Software and Open Source Licensing
A copyright grants authors/creators the legal right to exclude others from copying, licensing, and otherwise exploiting original literary, musical, or artistic work, whether printed, audio, video, etc. This includes software code. Copyright protection is available for original works from the moment they are created in a tangible medium, and it applies whether they are published, unpublished or registered with the U.S. Copyright Office.
For more information on copyright, United States Copyright Office Copyright Basics Guidebook [PDF] is an excellent resource.
Copyrighting Software vs. Patenting Software
In general terms, a patent protects an idea and a copyright protects an expression of an idea. In the case of software, copyright protects the source and object code, but only protects the code as it is written. A patent conveys the right to prevent others from making using, selling or importing a program that performs the same function or process as the patented software, even if the code is entirely different from the patented software.
It is possible to protect some software under both copyright and patent law, and the TLO will assist in determining the most appropriate form of protection.
The TLO assists authors and inventors in licensing software under a variety of licensing types and distribution strategies. In addition to licensing software code for end use, commercial development and distribution, the TLO licenses unpolished code for non-commercial research and/or academic purposes and also assists authors in distributing software via open source licenses.
Submitting to the TLO
If you have software that you believe incorporates a patentable process or algorithm, you should submit the MIT Invention Disclosure Form as to the process or algorithm. In addition, you should submit the MIT Software Code Disclosure Form, which encompasses the copyrightable software code. Each Disclosure Form will be assigned its own, unique case number. The TLO will then assess: 1) the process or algorithm; and 2) the software code, to determine the commercial viability of either or both. Please note that inventors of the process or algorithm need not be (and likely are not) identical to the authors of the code. The TLO will discuss licensing strategies with the principal inventors and authors of the software.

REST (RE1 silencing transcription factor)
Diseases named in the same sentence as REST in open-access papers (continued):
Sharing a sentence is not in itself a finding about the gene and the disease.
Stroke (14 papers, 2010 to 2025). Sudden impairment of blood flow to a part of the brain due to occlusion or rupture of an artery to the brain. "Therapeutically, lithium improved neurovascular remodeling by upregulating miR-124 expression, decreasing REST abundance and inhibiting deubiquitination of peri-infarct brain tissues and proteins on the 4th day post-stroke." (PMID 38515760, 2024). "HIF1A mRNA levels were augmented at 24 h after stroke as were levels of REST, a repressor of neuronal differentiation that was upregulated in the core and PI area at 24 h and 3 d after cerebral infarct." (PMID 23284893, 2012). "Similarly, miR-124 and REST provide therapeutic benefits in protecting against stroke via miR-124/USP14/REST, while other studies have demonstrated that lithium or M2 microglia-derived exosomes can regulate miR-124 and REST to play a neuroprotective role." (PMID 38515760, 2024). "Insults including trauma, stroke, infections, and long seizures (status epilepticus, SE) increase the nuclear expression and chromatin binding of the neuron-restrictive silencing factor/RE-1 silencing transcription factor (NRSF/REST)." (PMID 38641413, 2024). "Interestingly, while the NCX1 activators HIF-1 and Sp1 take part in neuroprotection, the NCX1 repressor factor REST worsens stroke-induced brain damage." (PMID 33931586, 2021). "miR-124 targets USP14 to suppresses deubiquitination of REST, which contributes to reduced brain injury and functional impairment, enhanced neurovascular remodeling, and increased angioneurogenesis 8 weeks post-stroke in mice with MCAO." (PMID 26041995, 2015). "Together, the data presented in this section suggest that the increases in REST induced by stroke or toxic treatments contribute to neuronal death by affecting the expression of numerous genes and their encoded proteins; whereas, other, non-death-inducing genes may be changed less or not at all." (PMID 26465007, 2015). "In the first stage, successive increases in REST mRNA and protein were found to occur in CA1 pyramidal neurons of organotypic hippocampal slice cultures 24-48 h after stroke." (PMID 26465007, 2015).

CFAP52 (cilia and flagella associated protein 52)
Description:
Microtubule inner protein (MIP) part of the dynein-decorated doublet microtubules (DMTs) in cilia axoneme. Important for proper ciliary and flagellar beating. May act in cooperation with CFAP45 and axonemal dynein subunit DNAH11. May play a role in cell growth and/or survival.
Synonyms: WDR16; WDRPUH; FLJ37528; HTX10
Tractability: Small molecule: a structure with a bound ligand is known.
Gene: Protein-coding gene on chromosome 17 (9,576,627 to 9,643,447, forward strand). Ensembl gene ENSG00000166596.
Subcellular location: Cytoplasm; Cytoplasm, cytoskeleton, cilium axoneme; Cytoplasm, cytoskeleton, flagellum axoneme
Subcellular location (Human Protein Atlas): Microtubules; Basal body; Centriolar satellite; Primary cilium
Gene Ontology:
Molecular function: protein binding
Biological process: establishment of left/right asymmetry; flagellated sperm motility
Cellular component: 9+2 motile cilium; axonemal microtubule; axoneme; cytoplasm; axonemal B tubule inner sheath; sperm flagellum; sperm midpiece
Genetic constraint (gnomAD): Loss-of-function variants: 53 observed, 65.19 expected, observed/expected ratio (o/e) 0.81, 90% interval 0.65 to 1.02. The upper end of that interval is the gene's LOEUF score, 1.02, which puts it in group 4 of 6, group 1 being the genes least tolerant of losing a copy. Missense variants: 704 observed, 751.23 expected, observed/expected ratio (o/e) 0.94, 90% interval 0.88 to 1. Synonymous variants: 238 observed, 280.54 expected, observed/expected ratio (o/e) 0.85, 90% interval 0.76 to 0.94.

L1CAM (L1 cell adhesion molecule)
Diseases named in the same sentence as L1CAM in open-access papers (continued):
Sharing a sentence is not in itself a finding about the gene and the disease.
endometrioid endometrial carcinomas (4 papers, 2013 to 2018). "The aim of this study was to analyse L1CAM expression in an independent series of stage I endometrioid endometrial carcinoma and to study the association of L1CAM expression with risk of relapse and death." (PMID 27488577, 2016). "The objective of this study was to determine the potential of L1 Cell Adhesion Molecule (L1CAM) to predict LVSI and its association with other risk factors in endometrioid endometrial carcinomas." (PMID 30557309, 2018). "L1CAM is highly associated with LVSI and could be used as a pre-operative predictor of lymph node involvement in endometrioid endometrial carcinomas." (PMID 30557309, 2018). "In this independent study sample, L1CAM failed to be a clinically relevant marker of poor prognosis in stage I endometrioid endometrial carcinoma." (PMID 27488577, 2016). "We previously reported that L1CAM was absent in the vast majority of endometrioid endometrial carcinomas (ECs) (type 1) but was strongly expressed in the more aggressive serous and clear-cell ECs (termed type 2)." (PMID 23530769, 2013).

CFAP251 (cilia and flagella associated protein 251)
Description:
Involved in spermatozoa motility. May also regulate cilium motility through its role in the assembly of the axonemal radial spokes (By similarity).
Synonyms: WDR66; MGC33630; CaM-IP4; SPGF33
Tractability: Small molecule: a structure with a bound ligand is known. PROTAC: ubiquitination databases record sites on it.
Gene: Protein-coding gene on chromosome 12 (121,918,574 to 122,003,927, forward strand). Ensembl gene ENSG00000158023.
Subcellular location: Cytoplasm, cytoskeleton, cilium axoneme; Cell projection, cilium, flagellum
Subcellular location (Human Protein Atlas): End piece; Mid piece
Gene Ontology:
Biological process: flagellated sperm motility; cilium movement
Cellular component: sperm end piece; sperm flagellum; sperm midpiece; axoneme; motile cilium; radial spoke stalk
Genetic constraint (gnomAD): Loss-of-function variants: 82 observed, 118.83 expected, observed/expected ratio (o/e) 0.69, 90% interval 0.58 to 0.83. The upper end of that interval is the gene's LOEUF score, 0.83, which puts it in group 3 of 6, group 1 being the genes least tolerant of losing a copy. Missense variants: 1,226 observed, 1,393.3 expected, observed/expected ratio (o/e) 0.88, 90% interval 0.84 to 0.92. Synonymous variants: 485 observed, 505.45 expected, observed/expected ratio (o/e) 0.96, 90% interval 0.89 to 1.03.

The Disclosure Forms should be filled out completely, including sponsorship information, a description of the software, a listing of any third party code or open source code embedded in the software and returned with original author signatures. If both Forms are used, they should reference each other in the description of the software.
If you are from Lincoln Laboratory, please use the Lincoln Laboratory Software Technology Disclosure Form [DOC] and the Lincoln Laboratory Technology Disclosure Form [DOC] for the related patentable process or algorithm.
Please contact the TLO with any questions.
Open Source Licensing
The TLO is supportive of requests from MIT faculty and staff regarding distributing software via open source licenses, without fee or royalty. The TLO must first confirm there is not an active sponsored research grant that would prevent such distribution and that such distribution has been approved by the head of the relevant department, laboratory, or center. The authors must complete the MIT Software Disclosure Form for any software that is to be released under an open source license.
Before choosing to distribute via open source, the authors should confirm that any sponsors of the software will agree to an open source distribution model.
If your software contains other “open source” or “free” software, or any software that you have downloaded, used, copied, linked, or have been provided by a third party, you must identify these codes and their licenses and work with the TLO to understand the license terms under which that software has been provided. Certain license terms have specific restrictions, and certain open source licenses are untenable for MIT to use. The TLO can assist the author with understanding these terms and finding suitable open source licenses.
Once third party rights, if any, are resolved, there are numerous open source license models from which to choose. “Approved” open source licenses are those approved by the Open Source Initiative (“OSI”). However, any license that releases the source code without a required payment is an open source, or sometimes called “shared source,” license. A complete list of OSI approved licenses can be seen at www.opensource.org/licenses. Generally, MIT recommends either the BSD license or the GPLv2 or LGPLv2 licenses. The TLO will discuss open source licensing strategies with the authors.
Once the TLO has approved release of the software via an open source license, you may then post or distribute your software under such open source license. It is up to you to read the instructions related to the specific license and to provide the appropriate copyright/license text with your postings. Please keep the TLO informed of the website URL at which your software is posted.